There are numerous dive sites and locations to choose from along the South Coast all of which are in easy reach of the Dive Club's base in Bracklesham.




The waters off Chichester and the Manhood Peninsular offer some of the most interesting and varied Diving in the Country. This area has something for everyone; whether you like Maritime Archaeology, Underwater Photography, Marine Biology, Wrecks or Scenic Diving, shallow or deep, murky or clear. It's all out there!



The Sussex Coast is one of the most wreck rich regions in the English Channel. Areas such as the Owers have claimed many victims over the centuries with its fierce currents and shallow banks. Treacherous seas can appear here from nowhere when the tide changes or if the weather deteriorates catching the unwary or unlucky. Offshore there are numerous wreck sites ranging from the Sailing Ship 'French Barque' as she is known locally, lying in 30m on white sand to the Menelaous, the Greek Steamer lying in 5m amongst the kelp. There are also many older wreck sites from the 17 and 1800's which are situated closer inshore in shallow water, not to mention the many more just waiting to be discovered!


The 1st and 2nd World War saw many casualties from both the allied and enemy forces during the two conflicts. These losses included Aeroplanes U.Boats, E.Boats, Coasters, Landing Ships and Landing Craft etc.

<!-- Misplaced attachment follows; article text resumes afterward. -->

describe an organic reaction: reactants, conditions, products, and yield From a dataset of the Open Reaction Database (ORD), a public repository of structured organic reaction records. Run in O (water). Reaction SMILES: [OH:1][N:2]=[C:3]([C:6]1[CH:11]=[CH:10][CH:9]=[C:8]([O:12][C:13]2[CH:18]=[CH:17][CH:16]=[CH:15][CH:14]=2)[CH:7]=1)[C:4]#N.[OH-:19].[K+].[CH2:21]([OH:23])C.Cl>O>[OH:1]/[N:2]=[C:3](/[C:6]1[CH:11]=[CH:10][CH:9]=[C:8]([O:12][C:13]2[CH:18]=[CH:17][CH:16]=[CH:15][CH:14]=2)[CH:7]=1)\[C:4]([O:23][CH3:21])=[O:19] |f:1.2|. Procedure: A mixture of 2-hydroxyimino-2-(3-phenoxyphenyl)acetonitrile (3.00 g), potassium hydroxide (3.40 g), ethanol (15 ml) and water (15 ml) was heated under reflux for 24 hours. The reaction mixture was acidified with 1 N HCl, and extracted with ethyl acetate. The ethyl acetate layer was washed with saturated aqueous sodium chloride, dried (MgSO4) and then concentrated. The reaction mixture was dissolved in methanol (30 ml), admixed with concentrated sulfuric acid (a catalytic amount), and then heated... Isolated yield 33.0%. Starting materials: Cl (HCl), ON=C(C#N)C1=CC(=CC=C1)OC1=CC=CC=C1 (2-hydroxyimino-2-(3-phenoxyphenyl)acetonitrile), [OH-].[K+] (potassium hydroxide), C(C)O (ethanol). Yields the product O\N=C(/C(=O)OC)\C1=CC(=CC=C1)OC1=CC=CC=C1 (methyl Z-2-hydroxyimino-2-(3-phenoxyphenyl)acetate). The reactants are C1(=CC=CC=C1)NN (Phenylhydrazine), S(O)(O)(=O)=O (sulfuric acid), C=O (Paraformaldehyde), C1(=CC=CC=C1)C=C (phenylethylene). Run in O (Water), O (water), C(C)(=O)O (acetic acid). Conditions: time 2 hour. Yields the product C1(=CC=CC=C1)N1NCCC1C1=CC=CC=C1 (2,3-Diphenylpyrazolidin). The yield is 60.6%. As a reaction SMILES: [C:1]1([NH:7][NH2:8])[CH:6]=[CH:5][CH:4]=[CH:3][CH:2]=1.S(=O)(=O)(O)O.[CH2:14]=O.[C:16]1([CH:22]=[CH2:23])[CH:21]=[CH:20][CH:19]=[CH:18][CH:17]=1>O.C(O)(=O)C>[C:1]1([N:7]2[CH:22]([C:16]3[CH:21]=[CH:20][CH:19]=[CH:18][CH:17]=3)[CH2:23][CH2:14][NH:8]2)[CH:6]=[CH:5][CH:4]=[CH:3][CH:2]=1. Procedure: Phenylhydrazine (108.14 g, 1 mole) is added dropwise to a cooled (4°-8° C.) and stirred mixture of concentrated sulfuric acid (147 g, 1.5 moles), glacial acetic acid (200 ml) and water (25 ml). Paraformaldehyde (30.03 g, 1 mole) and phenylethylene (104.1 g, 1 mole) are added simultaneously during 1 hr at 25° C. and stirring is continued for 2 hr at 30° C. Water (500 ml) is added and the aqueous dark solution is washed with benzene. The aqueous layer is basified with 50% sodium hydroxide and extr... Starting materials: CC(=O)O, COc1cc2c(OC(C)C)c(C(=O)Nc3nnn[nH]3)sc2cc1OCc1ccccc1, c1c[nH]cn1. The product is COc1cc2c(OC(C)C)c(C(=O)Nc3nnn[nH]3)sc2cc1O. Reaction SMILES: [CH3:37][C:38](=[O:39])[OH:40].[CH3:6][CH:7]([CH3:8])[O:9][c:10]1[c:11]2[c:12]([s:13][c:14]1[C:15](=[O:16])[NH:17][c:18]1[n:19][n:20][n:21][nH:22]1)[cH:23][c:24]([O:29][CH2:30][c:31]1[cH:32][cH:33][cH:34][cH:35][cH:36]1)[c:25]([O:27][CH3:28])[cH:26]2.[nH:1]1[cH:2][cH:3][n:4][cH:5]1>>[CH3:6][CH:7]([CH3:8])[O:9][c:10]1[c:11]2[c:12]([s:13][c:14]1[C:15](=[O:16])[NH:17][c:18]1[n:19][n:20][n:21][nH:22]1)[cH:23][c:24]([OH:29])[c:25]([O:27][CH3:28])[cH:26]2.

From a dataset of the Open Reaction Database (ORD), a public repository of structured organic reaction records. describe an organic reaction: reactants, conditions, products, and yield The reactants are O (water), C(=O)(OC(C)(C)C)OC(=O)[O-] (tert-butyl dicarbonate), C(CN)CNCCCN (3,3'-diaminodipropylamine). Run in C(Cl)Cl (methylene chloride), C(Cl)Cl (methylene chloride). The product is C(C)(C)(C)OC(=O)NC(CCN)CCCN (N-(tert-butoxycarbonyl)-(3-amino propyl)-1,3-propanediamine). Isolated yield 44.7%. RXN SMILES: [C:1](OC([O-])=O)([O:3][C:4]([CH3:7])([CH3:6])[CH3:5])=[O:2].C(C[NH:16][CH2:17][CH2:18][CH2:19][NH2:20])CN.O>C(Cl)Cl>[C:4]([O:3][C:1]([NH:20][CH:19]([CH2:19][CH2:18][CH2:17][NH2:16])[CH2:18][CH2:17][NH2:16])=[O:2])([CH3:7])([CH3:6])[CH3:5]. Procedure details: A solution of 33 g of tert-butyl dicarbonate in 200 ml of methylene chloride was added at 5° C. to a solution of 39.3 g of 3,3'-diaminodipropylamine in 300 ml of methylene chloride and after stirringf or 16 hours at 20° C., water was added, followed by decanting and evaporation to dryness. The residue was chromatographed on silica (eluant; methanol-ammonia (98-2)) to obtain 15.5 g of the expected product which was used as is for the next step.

Some of the more popular 1st WW Wrecks dived by the club include:

The Brigitta, known locally as the 'Tea Pot'. This is an armed merchant ship lying in 16m of water and is a very popular Dive site with plenty to see including the large Congers in the boilers.

The Luis which is in 17m of water off Dunose Head on the Isle Of Wight had been carrying a cargo of 18lb Anti Personnel Shells for the French Battlefields when torpedoed by a U. Boat in 1918. She has been heavily salvaged for the intricate brass shell heads although some can still be found amid the wreckage.

HMS P12 , Only the stern section of this Patrol Boat remains in 20m but just look in 'Dive Wight and Hampshire' at what was recovered.

The Gascony was another U.Boat victim now upside down in 30m. She is however broken up with Gun Carriages and the inside exposed. A great dive.

World War Two saw many more losses during the six years including:

The Britsum which is very broken up in an average depth of 10m on the Pullar Bank with plenty of fish life.

HMS Prince Leopold sitting in 32m, an Infantry Landing Ship (LSI) sunk by a U.Boat in 1944. A fantastic dive with teak decking and davits still in place.



The Ecological importance of this fragile area is highlighted by the fact that there are now 12 Sussex Marine SNCIs (Sights of Nature Conservation Importance) and these include: Bracklesham 'Balls' in Bracklesham Bay, The Mixon Hole off Selsey, The Inner and Outer Mulberry Units, The Waldrons and HMS Northcoats both located off Bognor.


Mixon Hole - Sheer clay cliff face down to 30m - the possible remains of a Roman Quarry. You never know what you might come across.